11. Phylogenetic perspectives on reef fish functional traits.

    Science.gov (United States)

    Floeter, Sergio R; Bender, Mariana G; Siqueira, Alexandre C; Cowman, Peter F

    2018-02-01

    Functional traits have been fundamental to the evolution and diversification of entire fish lineages on coral reefs. Yet their relationship with the processes promoting speciation, extinction and the filtering of local species pools remains unclear. We review the current literature exploring the evolution of diet, body size, water column use and geographic range size in reef-associated fishes. Using published and new data, we mapped functional traits on to published phylogenetic trees to uncover evolutionary patterns that have led to the current functional diversity of fishes on coral reefs. When examining reconstructed patterns for diet and feeding mode, we found examples of independent transitions to planktivory across different reef fish families. Such transitions and associated morphological alterations may represent cases in which ecological opportunity for the exploitation of different resources drives speciation and adaptation. In terms of body size, reconstructions showed that both large and small sizes appear multiple times within clades of mid-sized fishes and that extreme body sizes have arisen mostly in the last 10 million years (Myr). The reconstruction of range size revealed many cases of disparate range sizes among sister species. Such range size disparity highlights potential vicariant processes through isolation in peripheral locations. When accounting for peripheral speciation processes in sister pairs, we found a significant relationship between labrid range size and lineage age. The diversity and evolution of traits within lineages is influenced by trait-environment interactions as well as by species and trait-trait interactions, where the presence of a given trait may trigger the development of related traits or behaviours. Our effort to assess the evolution of functional diversity across reef fish clades adds to the burgeoning research focusing on the evolutionary and ecological roles of functional traits. We argue that the combination of a

  12. Early Experience with Employee Choice of Consumer-Directed Health Plans and Satisfaction with Enrollment

    Science.gov (United States)

    Fowles, Jinnet Briggs; Kind, Elizabeth A; Braun, Barbara L; Bertko, John

    2004-01-01

    Objective To assess the initial impact of offering consumer-defined health plan (CDHP) options on employees. Data Sources/Study Setting A mail survey of 4,680 employees in the corporate offices of Humana Inc. in June 2001. Study Design The study was a cross-sectional mail survey of employees aged 18 and older who were eligible for health care benefits. The survey was conducted following open enrollment. The primary outcome is the choice of consumer-directed health plan or not; the secondary outcome is satisfaction with the enrollment process. Important covariates include sociodemographic characteristics (age, gender, race, educational level, exempt or nonexempt status, type of coverage), health status, health care utilization, and plan design preferences. Data Collection Methods A six-page questionnaire was mailed to the home of each employee, followed by a reminder postcard and two subsequent mailings to nonrespondents. Principal Findings The response rate was 66.2 percent. Seven percent selected one of the two new plan options. Because there were no meaningful differences between employees choosing either of the two new options, these groups were combined in multivariate analysis. A logistic regression modeled the likelihood of choosing the novel plan options. Those selecting the new plans were less likely to be black (odds ratio [OR] 0.46), less likely to have only Humana coverage (OR 0.30), and more likely to have single coverage (OR 1.77). They were less likely to have a chronic health problem (OR 0.56) and more likely to have had no recent medical visits (OR 3.21). They were more likely to believe that lowest premiums were the most important plan attribute (OR 2.89) and to think there were big differences in the premiums of available plans (OR 5.19). Employees in fair or poor health were more likely to have a difficult time during the online enrollment process. They were more likely to find the communications very helpful (OR 0.42) and the benefits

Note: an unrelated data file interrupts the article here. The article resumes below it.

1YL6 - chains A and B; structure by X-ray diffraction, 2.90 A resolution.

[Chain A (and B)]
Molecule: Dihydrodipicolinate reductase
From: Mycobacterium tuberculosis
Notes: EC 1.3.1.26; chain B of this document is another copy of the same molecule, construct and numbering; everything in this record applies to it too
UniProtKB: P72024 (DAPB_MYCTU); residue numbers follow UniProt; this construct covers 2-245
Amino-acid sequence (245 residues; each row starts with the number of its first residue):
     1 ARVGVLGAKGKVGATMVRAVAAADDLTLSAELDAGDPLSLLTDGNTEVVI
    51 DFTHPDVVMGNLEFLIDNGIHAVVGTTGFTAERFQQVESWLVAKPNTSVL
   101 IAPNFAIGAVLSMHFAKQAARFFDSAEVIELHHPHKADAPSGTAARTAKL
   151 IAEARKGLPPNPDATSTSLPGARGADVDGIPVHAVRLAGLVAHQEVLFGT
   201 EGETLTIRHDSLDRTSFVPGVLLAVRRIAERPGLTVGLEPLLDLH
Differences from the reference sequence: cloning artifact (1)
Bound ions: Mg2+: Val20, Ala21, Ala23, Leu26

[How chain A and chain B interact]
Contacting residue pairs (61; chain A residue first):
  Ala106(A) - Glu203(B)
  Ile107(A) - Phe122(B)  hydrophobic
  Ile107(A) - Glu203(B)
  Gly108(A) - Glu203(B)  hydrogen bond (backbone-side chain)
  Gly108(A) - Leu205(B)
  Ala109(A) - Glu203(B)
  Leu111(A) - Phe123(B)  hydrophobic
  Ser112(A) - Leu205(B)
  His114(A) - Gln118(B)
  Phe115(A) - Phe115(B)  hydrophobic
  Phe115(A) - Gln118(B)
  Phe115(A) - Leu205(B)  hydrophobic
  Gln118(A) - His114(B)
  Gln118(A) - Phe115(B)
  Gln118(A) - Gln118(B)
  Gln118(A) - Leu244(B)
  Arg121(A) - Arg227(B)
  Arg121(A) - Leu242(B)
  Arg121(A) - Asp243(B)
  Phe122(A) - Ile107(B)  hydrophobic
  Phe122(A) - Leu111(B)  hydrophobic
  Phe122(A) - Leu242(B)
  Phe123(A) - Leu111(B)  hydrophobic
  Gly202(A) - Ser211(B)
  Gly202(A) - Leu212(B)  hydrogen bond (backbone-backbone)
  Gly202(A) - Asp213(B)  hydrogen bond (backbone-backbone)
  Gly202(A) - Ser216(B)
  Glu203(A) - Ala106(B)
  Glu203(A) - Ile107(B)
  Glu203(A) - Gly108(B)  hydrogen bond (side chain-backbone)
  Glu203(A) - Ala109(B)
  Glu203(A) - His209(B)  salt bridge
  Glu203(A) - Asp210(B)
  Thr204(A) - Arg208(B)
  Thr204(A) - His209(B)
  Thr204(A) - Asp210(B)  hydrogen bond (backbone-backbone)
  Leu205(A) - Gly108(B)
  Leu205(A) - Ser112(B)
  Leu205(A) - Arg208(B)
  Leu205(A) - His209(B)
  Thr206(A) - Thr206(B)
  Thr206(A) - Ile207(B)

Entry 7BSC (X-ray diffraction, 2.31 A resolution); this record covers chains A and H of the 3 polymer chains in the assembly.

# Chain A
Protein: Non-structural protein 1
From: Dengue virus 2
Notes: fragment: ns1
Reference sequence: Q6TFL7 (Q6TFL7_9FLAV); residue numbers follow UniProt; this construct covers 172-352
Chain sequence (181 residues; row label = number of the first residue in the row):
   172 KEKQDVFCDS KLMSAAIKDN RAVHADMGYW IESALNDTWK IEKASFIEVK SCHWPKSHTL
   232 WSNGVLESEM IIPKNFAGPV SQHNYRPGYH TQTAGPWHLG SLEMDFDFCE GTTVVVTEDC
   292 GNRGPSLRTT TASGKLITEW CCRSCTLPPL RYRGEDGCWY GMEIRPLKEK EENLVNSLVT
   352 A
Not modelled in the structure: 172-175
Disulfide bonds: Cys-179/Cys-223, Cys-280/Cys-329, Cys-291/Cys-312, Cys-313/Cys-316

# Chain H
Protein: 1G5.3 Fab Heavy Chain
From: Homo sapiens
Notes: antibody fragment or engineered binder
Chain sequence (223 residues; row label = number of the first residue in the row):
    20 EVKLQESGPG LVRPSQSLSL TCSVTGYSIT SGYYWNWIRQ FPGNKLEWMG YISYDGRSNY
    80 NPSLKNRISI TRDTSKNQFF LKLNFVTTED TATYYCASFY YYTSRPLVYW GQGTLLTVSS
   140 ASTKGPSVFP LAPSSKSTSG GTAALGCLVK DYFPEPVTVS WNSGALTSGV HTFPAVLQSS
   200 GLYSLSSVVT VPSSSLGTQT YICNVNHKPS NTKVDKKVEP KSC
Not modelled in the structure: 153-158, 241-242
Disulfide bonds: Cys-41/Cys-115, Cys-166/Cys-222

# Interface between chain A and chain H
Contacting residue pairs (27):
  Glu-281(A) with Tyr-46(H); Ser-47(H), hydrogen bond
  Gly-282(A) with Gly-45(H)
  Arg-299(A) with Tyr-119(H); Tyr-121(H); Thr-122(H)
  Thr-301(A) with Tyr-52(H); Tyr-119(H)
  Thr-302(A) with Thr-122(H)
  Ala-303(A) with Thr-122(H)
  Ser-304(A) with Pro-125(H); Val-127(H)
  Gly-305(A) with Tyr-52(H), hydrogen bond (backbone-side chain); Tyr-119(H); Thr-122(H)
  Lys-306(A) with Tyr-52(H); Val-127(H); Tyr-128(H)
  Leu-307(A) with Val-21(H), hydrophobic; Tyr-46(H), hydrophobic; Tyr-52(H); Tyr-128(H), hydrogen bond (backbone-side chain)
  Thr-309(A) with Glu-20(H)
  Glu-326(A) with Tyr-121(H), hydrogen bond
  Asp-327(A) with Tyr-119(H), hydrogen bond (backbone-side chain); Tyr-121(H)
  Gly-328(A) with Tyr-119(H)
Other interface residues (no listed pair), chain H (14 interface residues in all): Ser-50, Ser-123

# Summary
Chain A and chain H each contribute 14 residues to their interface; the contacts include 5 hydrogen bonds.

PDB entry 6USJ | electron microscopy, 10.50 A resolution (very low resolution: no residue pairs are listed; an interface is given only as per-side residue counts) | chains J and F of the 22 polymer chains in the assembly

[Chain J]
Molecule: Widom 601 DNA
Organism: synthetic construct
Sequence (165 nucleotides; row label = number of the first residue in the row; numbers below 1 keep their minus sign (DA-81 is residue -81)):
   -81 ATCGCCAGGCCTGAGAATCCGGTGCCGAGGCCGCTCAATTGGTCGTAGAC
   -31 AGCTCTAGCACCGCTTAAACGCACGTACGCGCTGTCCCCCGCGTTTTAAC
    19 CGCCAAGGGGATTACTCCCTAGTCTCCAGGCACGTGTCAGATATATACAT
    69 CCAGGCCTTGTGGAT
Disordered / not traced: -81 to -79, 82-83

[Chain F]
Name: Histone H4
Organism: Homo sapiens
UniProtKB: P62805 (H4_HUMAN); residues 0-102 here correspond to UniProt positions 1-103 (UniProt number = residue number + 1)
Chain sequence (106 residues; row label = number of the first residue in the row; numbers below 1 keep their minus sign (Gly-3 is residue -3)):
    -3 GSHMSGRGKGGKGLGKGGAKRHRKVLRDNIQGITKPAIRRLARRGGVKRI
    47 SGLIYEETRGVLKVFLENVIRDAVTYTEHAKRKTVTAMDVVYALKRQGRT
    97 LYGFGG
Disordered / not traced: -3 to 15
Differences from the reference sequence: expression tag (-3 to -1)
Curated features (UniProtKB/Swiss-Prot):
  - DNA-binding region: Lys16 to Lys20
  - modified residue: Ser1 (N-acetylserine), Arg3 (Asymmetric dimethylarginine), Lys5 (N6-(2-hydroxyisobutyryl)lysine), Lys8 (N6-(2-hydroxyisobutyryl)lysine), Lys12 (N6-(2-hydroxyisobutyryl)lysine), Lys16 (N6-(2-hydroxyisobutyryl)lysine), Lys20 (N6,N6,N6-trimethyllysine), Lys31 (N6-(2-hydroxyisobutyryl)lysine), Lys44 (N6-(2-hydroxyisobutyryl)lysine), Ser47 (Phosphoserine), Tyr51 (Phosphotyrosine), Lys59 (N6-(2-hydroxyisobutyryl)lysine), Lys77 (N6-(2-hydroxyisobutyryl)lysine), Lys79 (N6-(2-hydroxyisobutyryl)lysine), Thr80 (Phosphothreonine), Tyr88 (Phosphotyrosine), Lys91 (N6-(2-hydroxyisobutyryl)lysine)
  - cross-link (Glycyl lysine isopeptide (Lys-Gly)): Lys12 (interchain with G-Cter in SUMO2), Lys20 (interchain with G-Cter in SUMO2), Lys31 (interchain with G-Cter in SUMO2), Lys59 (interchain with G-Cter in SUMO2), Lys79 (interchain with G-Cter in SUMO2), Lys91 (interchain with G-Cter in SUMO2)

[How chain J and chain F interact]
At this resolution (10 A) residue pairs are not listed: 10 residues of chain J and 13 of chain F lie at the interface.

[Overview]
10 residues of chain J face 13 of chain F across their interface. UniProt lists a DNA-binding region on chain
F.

13. Experience within international transport and direct rail services in meeting the IAEA requirement for a radiation protection programme(s)

    International Nuclear Information System (INIS)

    Billing, D.

    2003-01-01

    BNFL International Transport and Direct Rail Services have successfully developed appropriate Radiation Protection Programmes for their business. The business supports BNFL's worldwide Nuclear Fuel Services with key customer bases in Europe, Japan and the UK, utilising marine, rail and road modal transports. Experience in this business spans over 4 decades. The preparation of RPP's for each aspect of its operations has been made relatively straight forward in that the key elements within the internationally recognised model RPP (by WNTI) were already in place in BNFL's procedures to satisfy current National UK and International Regulations and supported by Management systems which comply with International Standards for Quality Assurance. (author)

  14. Warm-water coral reefs and climate change.

    Science.gov (United States)

    Spalding, Mark D; Brown, Barbara E

    2015-11-13